Human Resource Management

This lesson will give a brief history of human capital, characteristics of human capital, how to measure human capital, and provide a relevant example of human capital theory.

1. Agency Theory:Relationships of Principals

  • Agency relationships exist between principals and agents. Principals are people in positions of authority in a business, whereas agents are people who handle business for others. For example, in the earlier example, Jim is the principal and he hires the advisor as his agent.

  • n this case Jim is higher in authority because he is employing the financial advisor to take care of his finances for him.

  • Agency theory is the explanation of the dynamics that occur in these relationships, and especially offers an explanation for what happens when there is a problem or conflict in goals that arises between the principal and the agent

  • The difference in opinion when it comes to risk between Jim and his financial advisor can cause conflict just like that explained by agency theory.

2.AMO Theory:Ability

  • You are an organizational leader in a Dutch general hospital, and you are conducting a study to find examples of high performance work practices that your organization is currently using. After conducting the study, you found out that employees in your building perform well.

  • Using the AMO theory, you decide to investigate what causes high performance at your company.

  • The AMO theory suggests that there are three independent work system components that shape employee characteristics and contribute to the success of the organization.

  • What you found aligns well with the AMO theory in that your company: Increases the ability of the employee Motivates employees Provides opportunities to contribute to the company

3.Institution Theory: Environment

  • The theory has been broadened in the decades since its introduction, and we will review some of the key concepts in this lesson.

  • o, what is institutional theory and how does it differ from organizational theories and other ways of understanding how environments work? To answer this question, it makes sense to start by asking another question: 'What is an institution?'

  • Though some folks still disagree about the exact definition of 'institution' when it comes to talking about institutional theory, for the purpose of this lesson, 'institutions' refer to the rules and norms of specific systems in our society, nation, world, etc.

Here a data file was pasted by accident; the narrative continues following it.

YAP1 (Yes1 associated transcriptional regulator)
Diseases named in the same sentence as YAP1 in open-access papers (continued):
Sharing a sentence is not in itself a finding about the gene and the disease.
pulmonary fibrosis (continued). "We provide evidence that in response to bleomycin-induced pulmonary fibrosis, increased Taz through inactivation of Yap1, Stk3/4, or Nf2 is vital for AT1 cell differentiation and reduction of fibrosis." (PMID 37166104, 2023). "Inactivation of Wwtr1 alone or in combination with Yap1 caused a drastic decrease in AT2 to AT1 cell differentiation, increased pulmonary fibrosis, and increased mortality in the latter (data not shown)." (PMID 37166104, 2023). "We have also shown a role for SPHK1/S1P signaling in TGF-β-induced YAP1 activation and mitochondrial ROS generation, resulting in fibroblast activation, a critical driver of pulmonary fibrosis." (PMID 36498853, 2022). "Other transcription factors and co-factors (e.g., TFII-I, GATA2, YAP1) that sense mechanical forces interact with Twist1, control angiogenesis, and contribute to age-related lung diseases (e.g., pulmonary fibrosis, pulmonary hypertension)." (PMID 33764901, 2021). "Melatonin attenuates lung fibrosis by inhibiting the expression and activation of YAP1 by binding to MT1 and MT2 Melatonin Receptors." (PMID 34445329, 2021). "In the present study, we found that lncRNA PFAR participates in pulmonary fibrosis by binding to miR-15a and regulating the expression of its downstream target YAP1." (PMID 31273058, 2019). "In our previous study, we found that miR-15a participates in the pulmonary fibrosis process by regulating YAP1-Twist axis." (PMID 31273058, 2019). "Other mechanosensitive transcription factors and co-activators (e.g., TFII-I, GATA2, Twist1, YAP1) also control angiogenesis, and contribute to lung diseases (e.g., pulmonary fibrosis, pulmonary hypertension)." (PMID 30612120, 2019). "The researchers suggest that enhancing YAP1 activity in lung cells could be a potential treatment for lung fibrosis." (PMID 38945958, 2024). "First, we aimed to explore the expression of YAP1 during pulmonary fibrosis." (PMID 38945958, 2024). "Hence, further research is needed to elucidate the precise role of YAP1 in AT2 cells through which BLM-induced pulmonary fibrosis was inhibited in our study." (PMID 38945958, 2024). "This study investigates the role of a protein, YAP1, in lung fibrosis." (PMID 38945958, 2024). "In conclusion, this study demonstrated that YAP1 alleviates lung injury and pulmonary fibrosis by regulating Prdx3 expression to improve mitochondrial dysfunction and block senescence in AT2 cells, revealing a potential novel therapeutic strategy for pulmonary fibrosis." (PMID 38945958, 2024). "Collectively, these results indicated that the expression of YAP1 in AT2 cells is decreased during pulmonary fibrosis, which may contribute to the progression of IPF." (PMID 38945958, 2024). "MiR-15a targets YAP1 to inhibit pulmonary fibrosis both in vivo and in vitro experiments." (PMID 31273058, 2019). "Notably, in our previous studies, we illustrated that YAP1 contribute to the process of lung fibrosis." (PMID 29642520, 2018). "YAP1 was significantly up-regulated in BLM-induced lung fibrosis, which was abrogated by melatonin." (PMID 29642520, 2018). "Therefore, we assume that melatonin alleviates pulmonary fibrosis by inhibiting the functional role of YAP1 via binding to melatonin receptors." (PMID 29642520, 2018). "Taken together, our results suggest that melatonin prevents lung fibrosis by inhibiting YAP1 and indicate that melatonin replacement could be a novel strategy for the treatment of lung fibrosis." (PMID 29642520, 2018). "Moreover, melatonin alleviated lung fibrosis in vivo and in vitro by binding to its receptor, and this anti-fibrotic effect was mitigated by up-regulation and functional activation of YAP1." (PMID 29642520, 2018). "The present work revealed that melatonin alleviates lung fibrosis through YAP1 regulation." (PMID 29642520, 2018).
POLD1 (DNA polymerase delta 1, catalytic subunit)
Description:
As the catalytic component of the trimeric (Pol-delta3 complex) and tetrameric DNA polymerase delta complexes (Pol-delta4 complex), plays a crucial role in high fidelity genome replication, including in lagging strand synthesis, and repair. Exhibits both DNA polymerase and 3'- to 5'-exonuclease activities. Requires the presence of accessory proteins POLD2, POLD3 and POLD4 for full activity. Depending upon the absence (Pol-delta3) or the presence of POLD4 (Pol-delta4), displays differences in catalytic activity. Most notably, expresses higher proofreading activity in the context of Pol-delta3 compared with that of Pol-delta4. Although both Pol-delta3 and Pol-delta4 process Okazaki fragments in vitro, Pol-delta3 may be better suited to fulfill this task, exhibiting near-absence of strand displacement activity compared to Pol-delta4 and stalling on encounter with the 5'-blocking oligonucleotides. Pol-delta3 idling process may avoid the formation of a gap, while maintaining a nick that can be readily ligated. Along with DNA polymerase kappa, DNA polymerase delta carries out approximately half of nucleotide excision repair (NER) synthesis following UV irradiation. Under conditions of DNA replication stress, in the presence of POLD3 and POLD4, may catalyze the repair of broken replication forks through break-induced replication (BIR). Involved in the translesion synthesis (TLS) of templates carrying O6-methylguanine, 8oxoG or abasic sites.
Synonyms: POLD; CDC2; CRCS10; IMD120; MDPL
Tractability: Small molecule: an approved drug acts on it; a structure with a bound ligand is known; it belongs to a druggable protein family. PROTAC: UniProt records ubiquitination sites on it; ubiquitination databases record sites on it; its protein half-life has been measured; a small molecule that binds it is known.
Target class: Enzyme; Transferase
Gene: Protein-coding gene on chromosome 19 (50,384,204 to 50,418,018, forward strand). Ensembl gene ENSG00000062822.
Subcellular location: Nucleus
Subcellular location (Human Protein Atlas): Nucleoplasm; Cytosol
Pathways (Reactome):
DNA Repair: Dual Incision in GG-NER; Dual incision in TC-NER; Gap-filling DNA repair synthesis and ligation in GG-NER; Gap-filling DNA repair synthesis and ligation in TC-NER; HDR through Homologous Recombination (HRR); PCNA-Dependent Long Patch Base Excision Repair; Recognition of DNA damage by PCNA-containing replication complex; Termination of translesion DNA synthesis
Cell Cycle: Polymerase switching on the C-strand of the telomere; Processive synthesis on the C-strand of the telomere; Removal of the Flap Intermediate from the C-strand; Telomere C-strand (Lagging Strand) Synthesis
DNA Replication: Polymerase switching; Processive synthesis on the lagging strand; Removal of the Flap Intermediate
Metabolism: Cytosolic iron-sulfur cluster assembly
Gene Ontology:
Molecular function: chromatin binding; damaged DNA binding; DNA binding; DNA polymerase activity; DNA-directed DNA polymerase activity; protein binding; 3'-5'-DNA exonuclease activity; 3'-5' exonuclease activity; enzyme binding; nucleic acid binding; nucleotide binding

4.Leader-Member Exchange Theory and Organizational Behavior

  • Many of us are lucky enough to have a person we work with that we trust a great deal. That person that does the work and gets the results we want. Many managers have that person on their team, and they look to that person for help in getting all the work done.

  • Many managers do not have to manage that particular person too closely; they have developed a bond or a trust with that person.

  • Now, there are also people that we do not trust as much or have as good of a relationship with.

  • Those individuals are people that work for a manager but with whom the manager does not feel a connection with or have a sense of confidence in that they will get the work done the right way.

5.Resource-Based Theory: Path to Competitive Advantage

  • Resource-based theory states that the possession of resources is valuable, difficult to imitate, rare, and cannot be substituted.

  • The resource-based theory suggests that organizations should look inside the company to find the sources of competitive advantage through the use of their resources.

  • Competitive advantage is an advantage that a firm has over its competitors that allows it to generate sales or margins and/or retain more customers than the competition.

  • A firm's competitive advantages evolve from the resources that the organization has.

6.Resource Dependency Theory: How External Resources Affect Organizational Behavior

  • Resource dependency theory, or RDT, examines the relationship between organizations and the resources they need to operate. Resources can take many shapes or forms.

  • This includes raw materials, workers, and even funding. If one side maintains the majority of a resource, then another company will become dependent on them in order to operate.

  • Too much dependency creates uncertainty, which leaves organizations subject to risk of external control.

  • External control may be imposed by government or other organizations, and can have a significant effect on operations, such as funding or personnel policies. Managers strategize alternative business plans in order to lower this risk.